Groundviews

And they all fall down

This afternoon, the remaining residents of 34 watta in Wanathamulla had surprise visitors. Brigadier Samarasinghe who is the Project Director of the UDA’s Urban Regeneration Programme, accompanied by several other UDA officials, police and demolition equipment turned up at 34 watta and informed the residents of imminent evictions and the destruction of their homes.

Most of the residents of 34 watta had already left their homes for good (more details below) and the only residents that were remaining in 34 watta were the ones who filed a writ application in the Court of Appeal against the Urban Development Authority (in which Brigadier Samarasinghe is cited as the 3rd Respondent) and other actors challenging the directive issues by the UDA ordering them to move from their homes to an alternative location provided by the UDA or accept compensation proposed by the UDA.

Key background information to keep in mind is that these residents (along with most who left previously) have deeds to their houses, some even dating back to 1979. Their own houses are bigger than the new apartments being offered to them and the compensation amount proposed by the UDA was unacceptable. More importantly, the Government had not served a Section 2 notice under the Land Acquisition Act (as this is private land) in order to acquire the land in adherence to the present legal framework and had done so thus far through intimidation and a process that makes the relocation look voluntary on paper. Furthermore, the burden of having to make the initial down payments and the monthly payments over the next 20 years is not possible for the petitioners as some of them retire in 2 – 4 years, one is dependent on the income of a relative working in the Middle East and is due to return to Sri Lanka soon while another is daily wage worker.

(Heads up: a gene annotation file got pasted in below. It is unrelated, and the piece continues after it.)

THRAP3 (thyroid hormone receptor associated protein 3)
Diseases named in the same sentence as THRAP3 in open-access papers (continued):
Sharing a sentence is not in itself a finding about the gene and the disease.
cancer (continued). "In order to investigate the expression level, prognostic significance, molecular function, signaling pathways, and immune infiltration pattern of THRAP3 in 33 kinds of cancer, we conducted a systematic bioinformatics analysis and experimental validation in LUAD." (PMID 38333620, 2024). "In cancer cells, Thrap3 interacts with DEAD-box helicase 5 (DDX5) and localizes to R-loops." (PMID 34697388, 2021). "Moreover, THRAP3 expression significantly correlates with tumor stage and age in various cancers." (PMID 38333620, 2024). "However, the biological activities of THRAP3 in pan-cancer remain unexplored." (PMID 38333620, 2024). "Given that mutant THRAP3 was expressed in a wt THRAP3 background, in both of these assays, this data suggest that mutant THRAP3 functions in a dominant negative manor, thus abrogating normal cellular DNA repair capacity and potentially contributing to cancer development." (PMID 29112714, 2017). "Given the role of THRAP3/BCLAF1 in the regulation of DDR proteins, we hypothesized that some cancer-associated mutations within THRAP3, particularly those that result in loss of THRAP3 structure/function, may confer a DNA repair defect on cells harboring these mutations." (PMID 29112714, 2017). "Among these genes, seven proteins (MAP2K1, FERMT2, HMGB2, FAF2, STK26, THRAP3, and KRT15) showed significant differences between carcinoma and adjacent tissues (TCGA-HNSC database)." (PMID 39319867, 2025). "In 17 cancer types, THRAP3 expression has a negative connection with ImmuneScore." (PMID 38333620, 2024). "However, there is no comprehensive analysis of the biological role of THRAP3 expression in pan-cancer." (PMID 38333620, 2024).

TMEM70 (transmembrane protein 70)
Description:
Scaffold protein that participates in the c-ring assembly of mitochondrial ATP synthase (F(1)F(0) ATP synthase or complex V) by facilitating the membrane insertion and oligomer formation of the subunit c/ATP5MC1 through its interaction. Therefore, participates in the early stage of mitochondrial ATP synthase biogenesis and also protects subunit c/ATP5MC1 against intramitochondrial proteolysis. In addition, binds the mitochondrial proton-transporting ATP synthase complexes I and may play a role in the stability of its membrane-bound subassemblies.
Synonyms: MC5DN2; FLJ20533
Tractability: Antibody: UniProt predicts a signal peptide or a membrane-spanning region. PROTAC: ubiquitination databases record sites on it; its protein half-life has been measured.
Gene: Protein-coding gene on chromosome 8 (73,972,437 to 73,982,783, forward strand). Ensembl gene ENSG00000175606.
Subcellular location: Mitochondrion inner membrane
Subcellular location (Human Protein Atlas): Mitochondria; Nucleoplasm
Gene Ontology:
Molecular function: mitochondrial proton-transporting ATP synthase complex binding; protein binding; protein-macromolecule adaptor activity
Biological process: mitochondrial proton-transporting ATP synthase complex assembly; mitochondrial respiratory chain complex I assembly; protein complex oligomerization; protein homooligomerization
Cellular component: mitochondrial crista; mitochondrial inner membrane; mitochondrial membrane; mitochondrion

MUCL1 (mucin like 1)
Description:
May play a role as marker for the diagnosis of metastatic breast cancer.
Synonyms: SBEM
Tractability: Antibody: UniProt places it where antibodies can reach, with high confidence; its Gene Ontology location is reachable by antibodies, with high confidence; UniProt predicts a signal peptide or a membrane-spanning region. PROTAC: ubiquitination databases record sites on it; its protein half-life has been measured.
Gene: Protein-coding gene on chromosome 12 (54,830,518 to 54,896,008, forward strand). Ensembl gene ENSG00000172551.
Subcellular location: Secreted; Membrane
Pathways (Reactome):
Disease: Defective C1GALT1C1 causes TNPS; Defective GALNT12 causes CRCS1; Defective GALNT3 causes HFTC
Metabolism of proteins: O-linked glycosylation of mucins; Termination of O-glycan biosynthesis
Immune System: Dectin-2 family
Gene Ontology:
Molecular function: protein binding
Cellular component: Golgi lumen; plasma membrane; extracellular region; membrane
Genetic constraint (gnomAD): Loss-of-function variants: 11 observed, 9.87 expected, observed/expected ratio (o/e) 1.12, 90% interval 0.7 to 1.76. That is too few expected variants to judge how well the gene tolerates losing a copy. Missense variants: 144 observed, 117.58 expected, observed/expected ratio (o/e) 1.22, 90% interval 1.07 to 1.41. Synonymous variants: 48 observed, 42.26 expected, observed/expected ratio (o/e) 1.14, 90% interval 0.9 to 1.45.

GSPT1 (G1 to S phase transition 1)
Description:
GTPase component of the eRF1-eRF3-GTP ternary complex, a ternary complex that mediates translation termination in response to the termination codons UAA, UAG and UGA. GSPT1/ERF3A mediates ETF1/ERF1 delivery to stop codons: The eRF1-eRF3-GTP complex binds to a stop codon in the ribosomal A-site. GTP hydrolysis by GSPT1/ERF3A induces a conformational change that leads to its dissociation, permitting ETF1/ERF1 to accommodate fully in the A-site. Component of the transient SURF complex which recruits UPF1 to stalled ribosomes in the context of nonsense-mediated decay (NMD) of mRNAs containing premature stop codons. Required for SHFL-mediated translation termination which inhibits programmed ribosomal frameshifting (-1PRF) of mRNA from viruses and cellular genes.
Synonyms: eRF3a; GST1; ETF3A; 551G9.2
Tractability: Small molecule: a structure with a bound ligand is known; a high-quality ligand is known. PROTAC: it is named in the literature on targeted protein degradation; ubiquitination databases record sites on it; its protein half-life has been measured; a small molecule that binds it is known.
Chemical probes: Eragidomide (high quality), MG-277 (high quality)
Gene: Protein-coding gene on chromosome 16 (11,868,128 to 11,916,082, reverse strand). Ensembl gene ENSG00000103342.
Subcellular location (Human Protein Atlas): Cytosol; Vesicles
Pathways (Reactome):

CPA has been informed that Brigadier Samarasinghe, during his afternoon visit today informed the petitioners that the UDA had got orders to demolish their houses and that going to court or HRC was of no use. They had then proceeded to start demolishing the adjoining houses of the watta. Already, it was only the outer structure that remained in most, and the watta had been transformed into an environment that was difficult to live in for the remaining residents with open sewage pipes and disturbances to water and electricity.

The demolition that took place today had create some damages to the homes of the petitioners. What is disturbing is that even with full knowledge of the court case, the UDA decided to employ yet another intimidation strategy. One of the petitioners informed CPA that when her brother started taking photos with his camera of the demolition and the damage to her house, the Brigadier and other officials had grabbed him by the neck, dragged him away and threatened him.

The rain had put a temporary halt to the demolition. Following phone calls being made to lawyers and the arrival of some media personnel, the UDA officials had left the site. Subsequently UNP Member of Parliament Eran Wickramaratne also arrived at the scene and witnessed the destruction and was able to speak to the residents.

Two police complaints were made at the Borella Police Station by the petitioners this evening – on the intimidation and threats by UDA officials and in light of the case filed the attempts by the UDA to demolish their houses.

At the time of writing (7.00pm), CPA has been informed by the petitioners that more demolition equipment has been unloaded at the watta and they live in fear that their homes with all their assets, belongings and documents will be demolished at any point. There is also a grave danger of physical harm to the petitioners who have so far withstood many forms of threats by numerous officials. When CPA visited the watta this afternoon, the unbearable stench coming from the open sewage pipes that were also broken in the demolition process was noticeable within a few minutes, making the environment even more difficult to live in and creating a situation where the petitioners may be forced to leave due to an environment that is not habitable or hygienic.